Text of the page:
Meet Barbara Lacen, she's not afraid to tear down signs.
Movie: Getting Back to Abnormal
Synopsis: New Orleans' long history of political dysfunction and complicated racial dynamics gets a new lease on life when Stacy Head, a polarizing white woman, wins a seat on the city council after Katrina. Four years later, she needs to get black votes to be re-elected. But will her record of blunt racial talk doom her chances? "Getting Back to Abnormal" follows the unlikely odd couple of Head and her irrepressible black political advisor Barbara Lacen as they try to navigate New Orleans' treacherous political scene. With its cast of only-in-New-Orleans characters, "Getting Back to Abnormal" is a provocative and amusing look at race in America, set against the backdrop of New Orleans' rich culture.
What I thought: If someone wanted to finance a fact-finding mission to New Orleans (preferably when Mardi Gras is not taking place) I could prove that Austin is eerily similar to Nawlins. Maybe even sister cities (forget you Portland). The Big Easy has just as many festivals as the ATX. Stacy Head’s chief of staff, Barbara Lacen, is so awesome-easily the best part of the documentary. She says it how she sees it, and is not afraid to stand up for her councilwomen. People against Head keep saying she’s racist, but I need proof of this dammit! Head is a pistol, as you see her utilize her sharp tongue against others. Also part of the documentary is the effects of Katrina still plaguing the port city (with irony added). Wanna hear what the locals think of Brad Pitt’s Make It Right foundation? Then get local with Getting Back to Abnormal. I love documentaries because then I can tell people I learned something.
Movie: Hey Bartender
Synopsis: The bar is three customers deep and the bartenders are in the weeds at the greatest cocktail party since before Prohibition. Two bartenders try to achieve their dreams through bartending. An injured Marine turns his goals to becoming a principal bartender at the best cocktail bar in the world. A young man leaves his white collar job to buy the corner bar in his hometown, and years later he struggles to keep it afloat. Featuring the world’s most renowned bartenders and access to the most exclusive bars in New York, this is the story of the comeback of the cocktail and the rebirth of the bartender. Featuring commentary from Graydon Carter, Danny Meyer and Amy Sacco.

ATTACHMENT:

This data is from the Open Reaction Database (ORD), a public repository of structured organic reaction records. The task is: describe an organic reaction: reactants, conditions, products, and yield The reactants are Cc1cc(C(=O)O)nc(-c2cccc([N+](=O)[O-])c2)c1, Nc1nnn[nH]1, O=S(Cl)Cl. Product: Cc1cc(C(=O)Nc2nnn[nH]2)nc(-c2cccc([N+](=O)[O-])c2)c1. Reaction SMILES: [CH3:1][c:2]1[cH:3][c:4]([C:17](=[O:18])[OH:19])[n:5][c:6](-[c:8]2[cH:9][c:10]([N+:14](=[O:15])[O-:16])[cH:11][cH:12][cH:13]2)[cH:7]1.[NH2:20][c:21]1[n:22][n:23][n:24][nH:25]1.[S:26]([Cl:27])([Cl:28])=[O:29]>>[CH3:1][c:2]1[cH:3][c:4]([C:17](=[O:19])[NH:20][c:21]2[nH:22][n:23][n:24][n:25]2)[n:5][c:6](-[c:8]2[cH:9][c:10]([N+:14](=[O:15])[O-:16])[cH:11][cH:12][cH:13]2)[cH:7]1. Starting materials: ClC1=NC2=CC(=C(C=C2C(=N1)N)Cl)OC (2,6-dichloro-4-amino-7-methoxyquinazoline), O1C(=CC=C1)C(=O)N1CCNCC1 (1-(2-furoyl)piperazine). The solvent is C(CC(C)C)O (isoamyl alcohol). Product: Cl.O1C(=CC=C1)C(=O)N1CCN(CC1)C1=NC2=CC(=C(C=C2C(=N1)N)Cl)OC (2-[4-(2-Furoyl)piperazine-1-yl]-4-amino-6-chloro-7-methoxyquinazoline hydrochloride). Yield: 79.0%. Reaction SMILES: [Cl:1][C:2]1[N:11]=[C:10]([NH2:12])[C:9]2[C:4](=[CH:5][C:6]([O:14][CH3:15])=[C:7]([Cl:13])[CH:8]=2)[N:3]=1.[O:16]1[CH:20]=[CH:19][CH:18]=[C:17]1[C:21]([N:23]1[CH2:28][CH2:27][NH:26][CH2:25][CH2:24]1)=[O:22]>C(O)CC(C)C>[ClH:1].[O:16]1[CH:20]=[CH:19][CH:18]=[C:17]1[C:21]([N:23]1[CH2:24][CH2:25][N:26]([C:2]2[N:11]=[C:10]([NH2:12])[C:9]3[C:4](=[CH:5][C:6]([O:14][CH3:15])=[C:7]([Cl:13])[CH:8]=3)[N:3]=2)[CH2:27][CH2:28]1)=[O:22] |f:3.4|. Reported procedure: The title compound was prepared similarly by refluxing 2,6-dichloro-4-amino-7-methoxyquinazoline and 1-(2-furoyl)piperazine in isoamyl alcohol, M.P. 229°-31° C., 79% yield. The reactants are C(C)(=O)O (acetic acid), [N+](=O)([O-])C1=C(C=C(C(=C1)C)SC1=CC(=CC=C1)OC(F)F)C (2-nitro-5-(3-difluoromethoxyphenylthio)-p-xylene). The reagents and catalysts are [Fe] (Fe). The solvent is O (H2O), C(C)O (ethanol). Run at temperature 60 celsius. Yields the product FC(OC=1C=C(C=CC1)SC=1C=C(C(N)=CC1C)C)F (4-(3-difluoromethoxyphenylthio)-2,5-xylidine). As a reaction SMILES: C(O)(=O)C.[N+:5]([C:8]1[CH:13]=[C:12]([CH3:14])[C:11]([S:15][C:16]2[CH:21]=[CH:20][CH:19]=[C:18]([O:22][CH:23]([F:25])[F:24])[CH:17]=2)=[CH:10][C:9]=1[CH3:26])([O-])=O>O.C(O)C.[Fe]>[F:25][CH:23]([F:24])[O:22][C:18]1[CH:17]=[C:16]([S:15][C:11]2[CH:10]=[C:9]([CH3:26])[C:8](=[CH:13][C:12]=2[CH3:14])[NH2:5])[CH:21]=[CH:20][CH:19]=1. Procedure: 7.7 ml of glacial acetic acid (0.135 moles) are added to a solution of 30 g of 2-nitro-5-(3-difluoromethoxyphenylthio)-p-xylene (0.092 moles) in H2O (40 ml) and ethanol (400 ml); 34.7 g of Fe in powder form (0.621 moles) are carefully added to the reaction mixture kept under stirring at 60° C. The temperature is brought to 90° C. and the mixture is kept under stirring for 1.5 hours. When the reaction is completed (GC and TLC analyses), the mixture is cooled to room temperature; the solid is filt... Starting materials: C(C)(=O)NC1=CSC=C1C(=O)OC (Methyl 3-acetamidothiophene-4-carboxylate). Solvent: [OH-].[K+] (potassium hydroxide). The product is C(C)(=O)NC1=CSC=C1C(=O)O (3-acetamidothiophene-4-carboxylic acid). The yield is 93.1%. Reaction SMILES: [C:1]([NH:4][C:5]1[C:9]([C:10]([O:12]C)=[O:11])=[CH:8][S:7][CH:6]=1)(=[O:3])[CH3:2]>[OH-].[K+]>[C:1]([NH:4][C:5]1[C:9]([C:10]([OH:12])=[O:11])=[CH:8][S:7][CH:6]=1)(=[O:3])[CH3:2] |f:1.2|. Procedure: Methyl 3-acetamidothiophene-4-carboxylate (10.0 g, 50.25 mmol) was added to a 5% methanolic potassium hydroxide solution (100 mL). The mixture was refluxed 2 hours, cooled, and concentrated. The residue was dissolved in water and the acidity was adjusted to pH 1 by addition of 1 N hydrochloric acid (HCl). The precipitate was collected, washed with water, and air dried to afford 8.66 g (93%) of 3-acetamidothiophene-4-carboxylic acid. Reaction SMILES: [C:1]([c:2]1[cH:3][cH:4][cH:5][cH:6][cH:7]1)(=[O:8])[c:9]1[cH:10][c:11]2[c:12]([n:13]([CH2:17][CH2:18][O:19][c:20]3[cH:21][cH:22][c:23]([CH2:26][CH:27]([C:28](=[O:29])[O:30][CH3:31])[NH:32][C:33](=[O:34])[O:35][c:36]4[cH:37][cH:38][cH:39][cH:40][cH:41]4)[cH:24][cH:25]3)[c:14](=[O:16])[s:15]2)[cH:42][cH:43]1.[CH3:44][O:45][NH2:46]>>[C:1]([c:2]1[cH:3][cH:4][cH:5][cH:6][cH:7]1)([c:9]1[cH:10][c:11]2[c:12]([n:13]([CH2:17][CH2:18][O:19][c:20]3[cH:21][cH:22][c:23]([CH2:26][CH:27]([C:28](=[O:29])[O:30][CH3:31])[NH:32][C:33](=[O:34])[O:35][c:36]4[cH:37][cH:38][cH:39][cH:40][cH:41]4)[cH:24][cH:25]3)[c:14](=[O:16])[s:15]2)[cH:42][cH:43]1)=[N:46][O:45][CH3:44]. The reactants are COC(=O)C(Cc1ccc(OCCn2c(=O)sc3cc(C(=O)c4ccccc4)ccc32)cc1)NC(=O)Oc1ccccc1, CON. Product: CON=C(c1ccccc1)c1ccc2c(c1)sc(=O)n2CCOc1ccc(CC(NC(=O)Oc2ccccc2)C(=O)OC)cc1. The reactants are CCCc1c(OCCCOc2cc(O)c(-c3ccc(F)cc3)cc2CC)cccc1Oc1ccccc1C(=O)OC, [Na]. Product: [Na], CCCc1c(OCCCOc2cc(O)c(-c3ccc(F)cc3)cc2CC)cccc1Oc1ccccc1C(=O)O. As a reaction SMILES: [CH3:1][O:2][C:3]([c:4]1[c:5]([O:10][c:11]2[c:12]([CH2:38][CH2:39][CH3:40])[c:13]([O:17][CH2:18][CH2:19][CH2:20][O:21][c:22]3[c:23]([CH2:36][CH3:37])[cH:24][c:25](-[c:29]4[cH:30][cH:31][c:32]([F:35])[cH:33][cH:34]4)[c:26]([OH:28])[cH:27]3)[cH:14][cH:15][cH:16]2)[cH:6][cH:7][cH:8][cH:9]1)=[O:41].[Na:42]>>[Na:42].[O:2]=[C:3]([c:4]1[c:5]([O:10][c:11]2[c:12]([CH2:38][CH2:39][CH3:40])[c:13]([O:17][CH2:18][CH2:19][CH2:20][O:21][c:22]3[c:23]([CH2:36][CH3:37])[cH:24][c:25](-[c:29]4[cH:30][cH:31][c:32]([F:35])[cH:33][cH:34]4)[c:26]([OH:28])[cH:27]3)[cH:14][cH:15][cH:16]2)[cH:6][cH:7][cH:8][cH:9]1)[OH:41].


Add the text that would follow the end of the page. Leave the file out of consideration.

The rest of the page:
What I thought: Really cool slow motion sequences with mixologists preparing drinks. Very sexy process in slow-mo. I have become something of an expert on bars recently. Despite my expert status, the cocktail is something foreign to me. Maybe even to Austinites. Don’t hipsters drink Pabst Blue Ribbon? They don’t have time for a fu-fu drink. A lot of drive is put into drinks by these bartenders. The need to incorporate cocktails into your bar is crucial. Mix or die mofo's. This documentary showcases several people that are famous in that world sharing their passion, their drive, and winning awards. Yes cocktails severing bars can get awards. The coolest bar in the world is still the County Line…during prohibition.
Synopsis: A man discovers that his chronic stomach problems are due to the fact that he has a demon baby living in his colon.
What I thought: Terribly humorous. The synopsis doesn’t even scratch the surface, maybe just scratches the lining of your intestinal tract. Imagine if Matt Stone & Trey Parker directed a retelling of Gremlins, and you get Milo. It was entertaining watching Ken Marino deal with the weirdest case of IBS. Seeing Peter Stormare plays the lovable quacky psychiatrist was fun, especially since he usually plays a bad guy. Marino’s absentee father (Stephen Root) and overbearing mother (Mary Kay Place) just added to his stress. I thought Milo was going to be a so-so film, oh how wrong I was. It was much more than so-so. Another cool aspect of this movie is director Jacob Vaughan's use of animatronics instead of CGI. You go Jacob.